September 13th 1999.  Three men, each of them newcomers to South America, begin a trek inland from the coast of southern Peru. They are Colin Angus, 27, of Canada, Scott Borthwick, 23, of South Africa, and Ben Kozel, 26, of Australia.  And though never having attempted anything remotely like it before, they share the aim of crossing South America from the Pacific to the Atlantic under their own power. Since the 6,600-km length of the Amazon almost spans the South American continent, they decided to hike the four hundred-km from the Pacific Coast to the South American Continental Divide and the source of the Amazon. From here they would follow the river all the way to the Atlantic.

Armed with a 4 metre rubber raft, a collection of well worn camping equipment, a couple thousand bucks each, and plenty of blind optimism, they embark on a journey that has been completed by only three others.
Still suffering the lingering effects of dehydration, the trekkers push deeper into the barren valleys of the notoriously dry South American coastal desert.  Survival depends on tracking down slime-ridden oases.  And only narrowly do they escape failing in this.\

Two weeks after starting, the continental divide was reached and the first trickles were located on the slopes of Mt. Quehuishua. At eighteen thousand feet, it was a world of rock, ice, snow and jagged mountain peaks. It seemed like a fitting setting for the birthplace of the world’s largest and most mystical river. From here, there was only 6,600 km to go.

For a week and a half they track the Amazon’s uppermost tributaries.  From Pilpinto, a village on the Upper Apurimac some 200 kilometres downstream of the source, the water is consistently deep enough to allow the inflatable raft to be launched.  And so, despite boasting a pitifully small compliment of experience in rafting big rapids, the trio proceed to tackle one of the most treacherous stretches of white water on earth.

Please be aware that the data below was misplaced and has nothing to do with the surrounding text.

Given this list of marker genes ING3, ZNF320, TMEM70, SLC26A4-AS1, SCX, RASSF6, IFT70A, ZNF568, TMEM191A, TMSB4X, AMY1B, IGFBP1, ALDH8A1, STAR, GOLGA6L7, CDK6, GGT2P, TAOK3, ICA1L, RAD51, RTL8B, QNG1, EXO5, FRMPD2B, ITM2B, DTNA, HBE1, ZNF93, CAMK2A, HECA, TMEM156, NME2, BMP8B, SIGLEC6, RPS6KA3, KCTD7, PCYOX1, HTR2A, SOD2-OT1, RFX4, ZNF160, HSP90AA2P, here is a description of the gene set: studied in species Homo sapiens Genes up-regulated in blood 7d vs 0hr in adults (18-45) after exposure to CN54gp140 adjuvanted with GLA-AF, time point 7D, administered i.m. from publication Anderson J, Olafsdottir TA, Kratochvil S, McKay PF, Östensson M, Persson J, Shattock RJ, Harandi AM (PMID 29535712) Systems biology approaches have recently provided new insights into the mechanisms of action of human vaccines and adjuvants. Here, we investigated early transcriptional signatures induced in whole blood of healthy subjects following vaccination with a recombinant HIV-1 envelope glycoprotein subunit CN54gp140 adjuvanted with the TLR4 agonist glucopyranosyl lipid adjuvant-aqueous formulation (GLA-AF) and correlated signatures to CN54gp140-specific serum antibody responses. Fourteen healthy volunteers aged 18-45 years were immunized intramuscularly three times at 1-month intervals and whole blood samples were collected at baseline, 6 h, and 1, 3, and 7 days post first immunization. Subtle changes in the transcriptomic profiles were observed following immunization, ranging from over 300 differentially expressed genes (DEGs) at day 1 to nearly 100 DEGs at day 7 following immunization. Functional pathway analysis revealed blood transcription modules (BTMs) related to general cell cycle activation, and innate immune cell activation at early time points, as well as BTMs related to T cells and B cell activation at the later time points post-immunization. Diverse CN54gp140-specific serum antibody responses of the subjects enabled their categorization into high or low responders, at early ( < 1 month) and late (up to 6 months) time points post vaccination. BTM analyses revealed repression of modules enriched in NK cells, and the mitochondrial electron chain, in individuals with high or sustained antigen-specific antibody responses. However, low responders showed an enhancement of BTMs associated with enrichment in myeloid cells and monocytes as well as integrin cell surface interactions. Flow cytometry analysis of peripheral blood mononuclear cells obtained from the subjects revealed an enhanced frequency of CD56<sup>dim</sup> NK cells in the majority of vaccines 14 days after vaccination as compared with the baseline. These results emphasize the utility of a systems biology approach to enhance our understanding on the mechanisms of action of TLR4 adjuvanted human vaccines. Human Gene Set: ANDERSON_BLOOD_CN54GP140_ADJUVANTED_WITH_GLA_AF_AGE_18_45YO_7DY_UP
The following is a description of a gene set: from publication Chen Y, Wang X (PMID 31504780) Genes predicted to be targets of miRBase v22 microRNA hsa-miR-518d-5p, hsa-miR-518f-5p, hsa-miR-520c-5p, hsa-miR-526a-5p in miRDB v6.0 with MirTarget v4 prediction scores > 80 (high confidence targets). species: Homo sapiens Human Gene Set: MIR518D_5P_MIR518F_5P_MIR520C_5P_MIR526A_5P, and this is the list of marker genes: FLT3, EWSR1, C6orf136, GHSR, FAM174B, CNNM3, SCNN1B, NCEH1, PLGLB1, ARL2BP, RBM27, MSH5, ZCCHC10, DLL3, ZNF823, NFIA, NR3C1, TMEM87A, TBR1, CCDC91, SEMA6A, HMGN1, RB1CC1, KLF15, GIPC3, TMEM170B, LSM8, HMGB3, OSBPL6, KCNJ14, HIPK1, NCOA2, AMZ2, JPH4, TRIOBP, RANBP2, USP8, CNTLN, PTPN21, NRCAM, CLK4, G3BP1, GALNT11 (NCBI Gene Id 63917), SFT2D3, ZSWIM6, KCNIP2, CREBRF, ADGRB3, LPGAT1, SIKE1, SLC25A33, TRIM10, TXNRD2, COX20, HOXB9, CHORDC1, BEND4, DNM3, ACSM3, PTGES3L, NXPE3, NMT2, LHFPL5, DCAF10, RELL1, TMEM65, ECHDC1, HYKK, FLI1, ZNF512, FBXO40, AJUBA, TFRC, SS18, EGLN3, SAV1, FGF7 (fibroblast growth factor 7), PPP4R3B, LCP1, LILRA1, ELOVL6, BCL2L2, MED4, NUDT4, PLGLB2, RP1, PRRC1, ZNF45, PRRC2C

Progress is slow.  An average of less than 10 km per day are covered.  Yet somehow, they hold it together.  Paddling skills sharpen, teamwork gets better, and cunning displays of improvisation become the order of the day.  Eventually, the walls of the gorge lean back, the mountains soften, and the rapids diminish.
Celebrations are short lived, however as they have to deal with Anti-government guerrillas, members of an extreme leftist movement known as the ‘Shining Path’, anacondas and tropical disease.
To cover the remaining 5800 km to the Atlantic Ocean a rowing frame is fashioned from balsa logs and securely fastened to the pontoons.  And lengths of bamboo transform the paddles into oars.

A week before Christmas, the Brazillian border is crossed.  Life onboard the raft assumes a routine dominated by rowing, satisfying their enormous appetites, rowing, mid river visits by curious locals, more rowing, and battening down the hatches in the face of wild tropical squalls.  The occasional jungle city, while uniquely Amazonian, contrasts profoundly with the long stretches of wilderness.

Negotiating a route through the vast Amazon delta is especially difficult and exhausting.  It takes three weeks to travel the last 400 kilometres.  Strong tides, howling equatorial winds, sea like swells, and the threat of pirates conspire to make conditions miserable.  Lacking adequately detailed maps, it is struggle enough to avoid becoming lost within a confusing maze of channels.

On February 9th 2000, nearly five months after bidding farewell to the Pacific Ocean, they reach Point Taipu – the southern lip of the Amazon mouth.

The entire adventure has been documented in both Ben Kozel’s book Three Men in a Raft: an Improbable Journey down the Amazon
and Colin Angus’ book Amazon Extreme: Three Ordinary Guys, One Rubber Raft and the Most Dangerous River on Earth